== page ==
For almost a quarter of a century, the Cass Sculpture Foundation has commissioned more than 400 works, mostly by the UK’s top artists and sculptors. From Henry Moore and Sir Anthony Caro, to its best-known student Phillip King; the foundation’s 26-acre woodlands in Sussex showcase an ever-changing display of monumental sculptures, dotted among tall trees and verdant grounds.
It all started with Wilfred and Jeannette Cass, now aged 92 and 89 respectively. The couple, who are avid art collectors, wanted to provide support in the local arts scene. The result is a not-for-profit organisation that has helped many emerging British figures in the world of contemporary sculpture.
All this will change in July as the Cass Sculpture Foundation goes global by commissioning works for a major show by international artists. ‘A Beautiful Disorder’ features the work of 16 contemporary Chinese artists, with most displaying daring statement pieces. Among them is a politically charged plant-based installation by renowned socio-political artist Zheng Bo.
Bo’s sculpture, not to be missed at the exhibition, is called Socialism Good. Using red, yellow and green plants, the colourful display forms the popular Chinese propaganda slogan of the 1950s: “Socialism is Good.” It would be unlikely to last a day in China but Bo’s fertile project built specifically for the five-month-long exhibition at Cass will remain safe in the UK for an extensive period of time, allowing it to evolve into its own beautiful disorder.
The title of the exhibition is in fact a quote from a letter written in 1743 by Jean-Denis Attiret, a French painter and Jesuit missionary sent to China. In his letter describing the organic garden landscape of Yuanming Yuan in Beijing, Attiret wrote: “Unlike the geometric and structured gardens of Europe, they would rather choose a beautiful disorder… There reigns almost everywhere a sense of anti-symmetry.”
The chaotic and often opposing sensations felt by Attiret in that ancient Chinese garden somehow resonate most in Li Jinghu’s Escape (My Family History). Inspired by his personal experience of growing up in Dongguan (the border city between Mainland China and Hong Kong), Li created a minimalistic structure of two fences standing opposite one another on a levelled grassland.
The disarray will be witnessed by a roving searchlight affixed to each fence. Their illuminated trajectories occasionally intersect to form a cross on the ground and, over time, the grass that has been continually exposed to both searchlights will grow taller and more vibrant, creating an abstract, organic emblem on the ground. More than that, the moving structure has been designed to evoke the geopolitical anxiety of border controls and illegal immigration, faced by many of Li’s family members.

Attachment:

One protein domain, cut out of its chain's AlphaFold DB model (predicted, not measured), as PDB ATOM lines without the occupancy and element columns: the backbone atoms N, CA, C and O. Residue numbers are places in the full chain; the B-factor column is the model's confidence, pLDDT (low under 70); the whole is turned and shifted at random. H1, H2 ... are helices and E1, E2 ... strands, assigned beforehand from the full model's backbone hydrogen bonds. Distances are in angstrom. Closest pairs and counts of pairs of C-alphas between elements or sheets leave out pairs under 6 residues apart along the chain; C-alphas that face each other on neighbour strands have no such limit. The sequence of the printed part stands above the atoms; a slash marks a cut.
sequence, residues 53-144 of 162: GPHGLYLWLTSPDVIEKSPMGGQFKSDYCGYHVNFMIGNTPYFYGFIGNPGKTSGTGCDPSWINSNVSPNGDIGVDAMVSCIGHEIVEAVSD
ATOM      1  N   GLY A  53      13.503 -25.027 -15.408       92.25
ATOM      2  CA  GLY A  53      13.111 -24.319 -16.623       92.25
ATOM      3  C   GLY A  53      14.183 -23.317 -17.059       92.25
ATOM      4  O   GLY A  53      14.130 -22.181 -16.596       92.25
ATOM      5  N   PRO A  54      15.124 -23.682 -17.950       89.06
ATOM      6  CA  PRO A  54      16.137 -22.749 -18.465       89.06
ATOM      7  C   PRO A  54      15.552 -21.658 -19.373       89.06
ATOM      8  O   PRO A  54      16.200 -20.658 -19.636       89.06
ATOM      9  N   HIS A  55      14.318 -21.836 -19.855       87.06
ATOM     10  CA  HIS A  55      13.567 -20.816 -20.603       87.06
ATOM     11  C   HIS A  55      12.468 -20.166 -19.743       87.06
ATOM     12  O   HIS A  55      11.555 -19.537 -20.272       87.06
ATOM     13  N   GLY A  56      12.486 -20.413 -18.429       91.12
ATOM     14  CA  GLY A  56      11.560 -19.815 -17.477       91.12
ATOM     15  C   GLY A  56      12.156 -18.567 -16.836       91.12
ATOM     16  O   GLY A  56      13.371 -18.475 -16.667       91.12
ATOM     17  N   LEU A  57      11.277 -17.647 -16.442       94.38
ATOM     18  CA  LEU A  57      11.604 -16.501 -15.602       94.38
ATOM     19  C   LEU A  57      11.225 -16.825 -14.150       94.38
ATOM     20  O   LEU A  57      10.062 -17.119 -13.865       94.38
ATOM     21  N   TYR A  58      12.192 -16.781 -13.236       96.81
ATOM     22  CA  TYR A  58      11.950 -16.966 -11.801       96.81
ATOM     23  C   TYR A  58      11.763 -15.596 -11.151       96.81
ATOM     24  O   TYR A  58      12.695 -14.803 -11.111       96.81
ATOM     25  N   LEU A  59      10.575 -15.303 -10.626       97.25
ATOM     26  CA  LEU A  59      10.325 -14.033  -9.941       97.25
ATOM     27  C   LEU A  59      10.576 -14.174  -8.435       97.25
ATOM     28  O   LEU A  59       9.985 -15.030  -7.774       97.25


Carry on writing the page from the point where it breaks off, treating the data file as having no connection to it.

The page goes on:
In addition, there’s an unruly piece created by Xu Zhen (MadeIn Company), who is also currently involved in an exhibition focusing on Chinese artists showcased by the Louis Vuitton Foundation in Paris. For Cass, Zhen and his team embarked on a long-term research project to come up with Movement Field, a site-specific installation consisting of a maze with various-sized replicas of protest and demonstration routes. So when visitors walk around in the seemingly peaceful garden, following the historical paths, they would symbolically be re-enacting these socio-political marches. But not all the participating artists in ‘A Beautiful Disorder’ are fuelled by politics.
Sculptor Jennifer Wen Ma focuses on landscape or nature that encourages viewer involvement. Visit Ma’s installation at the main gallery of Cass Sculpture Foundation to enter, explore and experience her interactive sculpture of a seemingly capsized tree.
In Attiret’s letter of 1743, he wrote: “You would think, that they were formed upon the ideas of so many different foreign countries; or that they were all built at random, and made up of parts not meant for one another. But if it were you who saw them, you would admire the art, with which all irregularity is conducted.
“All is in good taste; and so managed, that its beauties appear gradually, one after another. To enjoy them as one, you should view every piece by itself; and you would find enough to amuse you for a long while, and to satisfy all your curiousity.”
The exhibition will run from 3 July to 6 November 2016. For more information, please click here.